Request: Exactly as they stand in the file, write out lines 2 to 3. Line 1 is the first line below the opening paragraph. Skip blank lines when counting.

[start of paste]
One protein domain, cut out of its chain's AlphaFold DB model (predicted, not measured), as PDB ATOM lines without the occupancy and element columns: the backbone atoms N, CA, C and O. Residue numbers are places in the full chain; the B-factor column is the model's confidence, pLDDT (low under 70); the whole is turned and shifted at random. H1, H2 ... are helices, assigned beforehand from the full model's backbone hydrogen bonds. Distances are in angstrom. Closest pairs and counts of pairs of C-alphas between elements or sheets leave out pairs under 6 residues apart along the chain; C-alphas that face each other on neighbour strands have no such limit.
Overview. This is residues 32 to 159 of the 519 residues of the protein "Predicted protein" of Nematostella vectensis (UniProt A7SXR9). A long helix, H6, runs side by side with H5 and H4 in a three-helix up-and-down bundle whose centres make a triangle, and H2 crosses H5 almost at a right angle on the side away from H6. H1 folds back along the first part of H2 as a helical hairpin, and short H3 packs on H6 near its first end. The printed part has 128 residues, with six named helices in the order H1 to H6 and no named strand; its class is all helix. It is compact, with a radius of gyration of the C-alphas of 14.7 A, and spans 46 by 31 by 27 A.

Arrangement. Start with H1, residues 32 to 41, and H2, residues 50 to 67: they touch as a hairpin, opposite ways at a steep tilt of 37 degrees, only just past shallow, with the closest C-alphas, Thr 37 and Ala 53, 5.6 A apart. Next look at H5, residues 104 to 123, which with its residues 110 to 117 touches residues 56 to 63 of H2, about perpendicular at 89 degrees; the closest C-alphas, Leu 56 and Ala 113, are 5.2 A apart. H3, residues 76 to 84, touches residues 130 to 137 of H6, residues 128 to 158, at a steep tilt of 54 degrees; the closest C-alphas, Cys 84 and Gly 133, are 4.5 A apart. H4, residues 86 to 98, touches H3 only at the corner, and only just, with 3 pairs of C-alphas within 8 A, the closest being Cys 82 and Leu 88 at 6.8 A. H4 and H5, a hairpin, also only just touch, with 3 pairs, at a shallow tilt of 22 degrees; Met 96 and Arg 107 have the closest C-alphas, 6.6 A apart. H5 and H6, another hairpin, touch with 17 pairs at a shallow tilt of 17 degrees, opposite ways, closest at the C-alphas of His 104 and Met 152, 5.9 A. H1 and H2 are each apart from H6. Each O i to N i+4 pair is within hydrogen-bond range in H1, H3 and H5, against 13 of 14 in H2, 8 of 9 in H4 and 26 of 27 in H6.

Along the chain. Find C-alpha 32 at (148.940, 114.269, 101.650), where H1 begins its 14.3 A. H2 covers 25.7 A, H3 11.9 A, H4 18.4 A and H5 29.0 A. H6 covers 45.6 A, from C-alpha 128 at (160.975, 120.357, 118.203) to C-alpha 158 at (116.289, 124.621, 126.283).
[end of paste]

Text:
Arrangement. Start with H1, residues 32 to 41, and H2, residues 50 to 67: they touch as a hairpin, opposite ways at a steep tilt of 37 degrees, only just past shallow, with the closest C-alphas, Thr 37 and Ala 53, 5.6 A apart. Next look at H5, residues 104 to 123, which with its residues 110 to 117 touches residues 56 to 63 of H2, about perpendicular at 89 degrees; the closest C-alphas, Leu 56 and Ala 113, are 5.2 A apart. H3, residues 76 to 84, touches residues 130 to 137 of H6, residues 128 to 158, at a steep tilt of 54 degrees; the closest C-alphas, Cys 84 and Gly 133, are 4.5 A apart. H4, residues 86 to 98, touches H3 only at the corner, and only just, with 3 pairs of C-alphas within 8 A, the closest being Cys 82 and Leu 88 at 6.8 A. H4 and H5, a hairpin, also only just touch, with 3 pairs, at a shallow tilt of 22 degrees; Met 96 and Arg 107 have the closest C-alphas, 6.6 A apart. H5 and H6, another hairpin, touch with 17 pairs at a shallow tilt of 17 degrees, opposite ways, closest at the C-alphas of His 104 and Met 152, 5.9 A. H1 and H2 are each apart from H6. Each O i to N i+4 pair is within hydrogen-bond range in H1, H3 and H5, against 13 of 14 in H2, 8 of 9 in H4 and 26 of 27 in H6.

Along the chain. Find C-alpha 32 at (148.940, 114.269, 101.650), where H1 begins its 14.3 A. H2 covers 25.7 A, H3 11.9 A, H4 18.4 A and H5 29.0 A. H6 covers 45.6 A, from C-alpha 128 at (160.975, 120.357, 118.203) to C-alpha 158 at (116.289, 124.621, 126.283).